A Little Something Extra

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By: Beverly Jenkins <bjenkins@hilite.org>

It can be a night to remember, and people like junior Mikayla Mandell hope that this year’s prom will be spectacular. “I want to see the whole room lit up and decorated, and I want to see a fun atmosphere,” Mandell said. “Last year’s theme was really great with flowers and the huge fountain and the grand entrance. It will be hard to top last year’s (prom).”

The prom committee is made up of about 15 juniors, and they are hard at work to make Mandell’s and the rest of the school’s hopes and expectations come true. The committee is using profits from the magazine fund-raiser the Class of 2008 raised during their freshman year. This year’s theme is Arabian Nights, and, according to Maureen Borto, sponsor of the prom committee and AP Block and American Literature teacher, a theme is extremely imporant.

“A theme really sets the stage for a dance,” Borto said. “A theme makes sure that every year is different and gives a distinctive feeling to prom. Without a theme, it’s just random. Having a theme gives it a little something extra.”

Elizabeth “Izzy” Landis, member of the prom committee and junior, also thinks that having a theme is an essential to prom. “(A theme) doesn’t really ever make or break a prom,” she said, “but it adds a unique aspect to (the dance). Otherwise, it’d be like Homecoming with school colors (for decorations), and that’s not what prom is about.”

As far as students who are planing to attend prom are concerned, Borto said that they don’t need to do anything differently to prepare for an Arabian night.

“There will be a song that the king and queen will dance to and decorations that go with the theme, but otherwise, it’s still same old prom,” she said. Last year’s prom king and queen song was Frank Sinatra’s “The Way You Look Tonight,” but according to Borto, there wasn’t another similar sounding song played again.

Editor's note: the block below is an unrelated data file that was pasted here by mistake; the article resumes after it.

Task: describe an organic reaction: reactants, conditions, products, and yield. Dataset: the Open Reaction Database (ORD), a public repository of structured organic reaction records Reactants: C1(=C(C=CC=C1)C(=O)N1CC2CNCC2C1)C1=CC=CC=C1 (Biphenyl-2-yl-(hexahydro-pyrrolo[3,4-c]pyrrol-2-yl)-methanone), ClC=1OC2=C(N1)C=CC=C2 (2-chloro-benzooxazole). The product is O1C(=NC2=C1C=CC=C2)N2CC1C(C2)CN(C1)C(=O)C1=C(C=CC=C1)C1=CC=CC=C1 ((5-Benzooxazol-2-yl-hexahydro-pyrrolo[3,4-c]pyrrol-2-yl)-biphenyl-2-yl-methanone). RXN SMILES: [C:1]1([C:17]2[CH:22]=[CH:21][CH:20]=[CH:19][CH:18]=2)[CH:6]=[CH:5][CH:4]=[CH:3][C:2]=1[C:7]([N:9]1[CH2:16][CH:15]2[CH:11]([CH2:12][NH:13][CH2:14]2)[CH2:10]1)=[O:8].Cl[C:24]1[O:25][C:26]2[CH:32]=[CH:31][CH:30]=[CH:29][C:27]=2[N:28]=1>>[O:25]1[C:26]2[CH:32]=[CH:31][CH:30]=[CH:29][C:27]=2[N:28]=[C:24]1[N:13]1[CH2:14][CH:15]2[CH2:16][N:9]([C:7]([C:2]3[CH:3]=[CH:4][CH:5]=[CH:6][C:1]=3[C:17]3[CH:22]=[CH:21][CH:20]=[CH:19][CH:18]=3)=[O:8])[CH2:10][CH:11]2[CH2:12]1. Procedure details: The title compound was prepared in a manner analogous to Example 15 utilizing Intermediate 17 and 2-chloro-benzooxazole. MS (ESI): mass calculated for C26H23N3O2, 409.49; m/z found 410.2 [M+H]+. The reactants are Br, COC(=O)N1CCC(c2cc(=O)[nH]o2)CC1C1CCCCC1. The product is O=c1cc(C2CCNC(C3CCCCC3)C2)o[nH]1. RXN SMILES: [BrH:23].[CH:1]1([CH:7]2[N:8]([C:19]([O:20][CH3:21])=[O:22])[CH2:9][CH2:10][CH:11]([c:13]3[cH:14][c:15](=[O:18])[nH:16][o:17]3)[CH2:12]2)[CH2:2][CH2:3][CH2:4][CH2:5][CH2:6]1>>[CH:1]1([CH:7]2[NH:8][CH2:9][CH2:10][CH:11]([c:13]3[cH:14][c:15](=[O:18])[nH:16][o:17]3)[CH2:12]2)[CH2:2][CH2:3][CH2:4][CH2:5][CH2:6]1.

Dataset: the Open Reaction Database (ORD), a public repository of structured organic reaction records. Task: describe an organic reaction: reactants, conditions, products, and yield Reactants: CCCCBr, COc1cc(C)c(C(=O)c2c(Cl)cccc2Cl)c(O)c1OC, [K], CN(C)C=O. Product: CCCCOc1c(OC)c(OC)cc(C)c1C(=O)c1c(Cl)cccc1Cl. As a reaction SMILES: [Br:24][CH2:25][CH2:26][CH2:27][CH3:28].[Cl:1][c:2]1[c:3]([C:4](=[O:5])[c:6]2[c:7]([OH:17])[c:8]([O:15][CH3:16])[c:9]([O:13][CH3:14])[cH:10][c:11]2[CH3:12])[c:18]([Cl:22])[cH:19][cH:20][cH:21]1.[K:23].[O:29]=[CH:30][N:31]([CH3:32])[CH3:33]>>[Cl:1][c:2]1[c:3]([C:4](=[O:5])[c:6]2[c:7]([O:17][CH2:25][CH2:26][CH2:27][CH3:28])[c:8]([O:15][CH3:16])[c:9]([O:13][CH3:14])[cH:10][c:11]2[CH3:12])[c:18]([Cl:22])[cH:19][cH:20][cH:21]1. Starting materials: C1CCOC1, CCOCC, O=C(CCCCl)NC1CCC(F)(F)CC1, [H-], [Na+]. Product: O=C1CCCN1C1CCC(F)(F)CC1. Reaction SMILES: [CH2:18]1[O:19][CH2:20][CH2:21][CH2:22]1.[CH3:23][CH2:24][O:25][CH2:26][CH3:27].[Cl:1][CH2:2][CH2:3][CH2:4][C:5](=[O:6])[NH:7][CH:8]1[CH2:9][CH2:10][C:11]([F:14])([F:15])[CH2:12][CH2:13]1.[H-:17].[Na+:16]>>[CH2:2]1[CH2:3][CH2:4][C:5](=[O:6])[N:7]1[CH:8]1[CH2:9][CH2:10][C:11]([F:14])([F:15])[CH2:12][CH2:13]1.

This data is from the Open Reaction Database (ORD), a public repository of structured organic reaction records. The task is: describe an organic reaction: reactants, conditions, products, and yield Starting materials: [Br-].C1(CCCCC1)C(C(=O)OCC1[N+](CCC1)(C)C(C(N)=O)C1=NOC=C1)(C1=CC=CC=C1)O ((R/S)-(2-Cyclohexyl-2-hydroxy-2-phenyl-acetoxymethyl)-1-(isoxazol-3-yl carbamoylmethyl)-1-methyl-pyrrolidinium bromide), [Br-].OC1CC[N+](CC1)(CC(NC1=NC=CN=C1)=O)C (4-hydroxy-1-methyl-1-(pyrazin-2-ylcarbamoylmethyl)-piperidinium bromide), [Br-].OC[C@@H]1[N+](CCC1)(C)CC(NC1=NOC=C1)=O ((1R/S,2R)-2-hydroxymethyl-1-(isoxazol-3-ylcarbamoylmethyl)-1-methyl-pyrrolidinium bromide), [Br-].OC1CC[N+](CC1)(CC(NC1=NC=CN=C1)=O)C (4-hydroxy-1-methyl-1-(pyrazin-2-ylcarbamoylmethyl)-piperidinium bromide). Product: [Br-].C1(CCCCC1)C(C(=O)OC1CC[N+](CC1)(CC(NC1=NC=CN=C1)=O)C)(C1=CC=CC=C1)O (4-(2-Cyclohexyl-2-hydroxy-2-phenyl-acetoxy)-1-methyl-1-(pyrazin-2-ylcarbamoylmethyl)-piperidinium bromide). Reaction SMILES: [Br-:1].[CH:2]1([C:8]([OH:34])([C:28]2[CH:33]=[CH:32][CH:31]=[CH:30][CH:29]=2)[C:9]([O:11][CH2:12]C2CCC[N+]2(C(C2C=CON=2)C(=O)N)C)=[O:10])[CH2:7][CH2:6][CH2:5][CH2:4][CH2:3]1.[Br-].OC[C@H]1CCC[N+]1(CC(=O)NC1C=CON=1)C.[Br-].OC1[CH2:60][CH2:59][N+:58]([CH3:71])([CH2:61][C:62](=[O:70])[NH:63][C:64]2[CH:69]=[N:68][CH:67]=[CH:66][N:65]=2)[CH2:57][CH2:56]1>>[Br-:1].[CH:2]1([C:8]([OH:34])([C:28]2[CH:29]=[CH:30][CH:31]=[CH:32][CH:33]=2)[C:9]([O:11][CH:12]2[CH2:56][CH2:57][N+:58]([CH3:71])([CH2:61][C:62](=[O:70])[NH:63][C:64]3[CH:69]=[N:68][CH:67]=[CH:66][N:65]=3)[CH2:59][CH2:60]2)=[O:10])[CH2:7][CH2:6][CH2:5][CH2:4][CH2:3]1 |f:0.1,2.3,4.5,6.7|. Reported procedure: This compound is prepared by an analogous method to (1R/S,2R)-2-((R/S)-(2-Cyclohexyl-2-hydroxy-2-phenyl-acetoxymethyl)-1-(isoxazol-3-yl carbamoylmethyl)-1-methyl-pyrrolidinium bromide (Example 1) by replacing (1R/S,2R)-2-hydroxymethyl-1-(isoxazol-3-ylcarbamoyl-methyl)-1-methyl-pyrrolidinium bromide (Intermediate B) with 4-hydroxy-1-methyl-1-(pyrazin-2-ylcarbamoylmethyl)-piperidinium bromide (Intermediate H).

Landis said that the committee has played around with a lot of ideas for this year’s theme, including a Las Vegas theme and a masquerade theme. The theme is one of the first things decided on, since it determines most, if not all, of aesthetic aspects, such as decorations, tickets, prom court, and some songs that will be played at the dance.

“(The committee) decides on the theme, decorations, party favors, and we sell tickets too,” Landis said. “We decided on (Arabina Nights) during a brainstorming session. We were looking through magazines and catalogs that had decorations we could order from, and we based possible themes around what kind of decorations we could get and how far we could take (the theme).”

The committee is still discussing which decorations will go where and what songs will be played.

Although the committee is still putting the finishing touches on the event, Mandell said that the one thing she would have changed would be to anounce or post what the theme was to the school, since not a lot of people knew what this year’s theme was.
“I think (the Arabian Nights theme) is really great, and it’s one of the more distinctive themes that we’ve had,” she said, “but I feel like (the theme) should have been better stated.”

According to Landis, the committee does not publically announce or advertise the theme to the school, not because it is supposed to be a surprise, but because the theme is for the design of the dance floor, decorations and a few song choices; the theme should not influence in any way students attending should prepare for prom. She said that students should be more concerned with having a good time, not changing their dresses and suits in order to match the theme. “Besides,” Landis said, “eventually (the theme) gets around to most everyone.”

Because so many students were not aware of what this year’s theme was, Borto said that it is sometimes hard to tell just how much students acknowledge or even care about the aesthetic part of prom.

“Kids will hear (about the theme) and create their own opinions, but I imagine that most of the kids will go just to have a good time and hope that (the dance floor) looks nice.”

As for Landis, she said that the prom will be special no matter the theme. “I’m excited for prom,” she said, “and hopefully it will turn out the way we want it to, and we will have done a good job.”

“We have had a lot of very different themes,” Borto said. “In the past, there have been themes such as Twilight in Central Park, Jazz Quartet, and Red Carpet.”

She said that each prom theme gives an elegant, but distinctly different, feeling to prom. “When you compare those themes to something like Mardi Gras, you see why a theme is necessary.”

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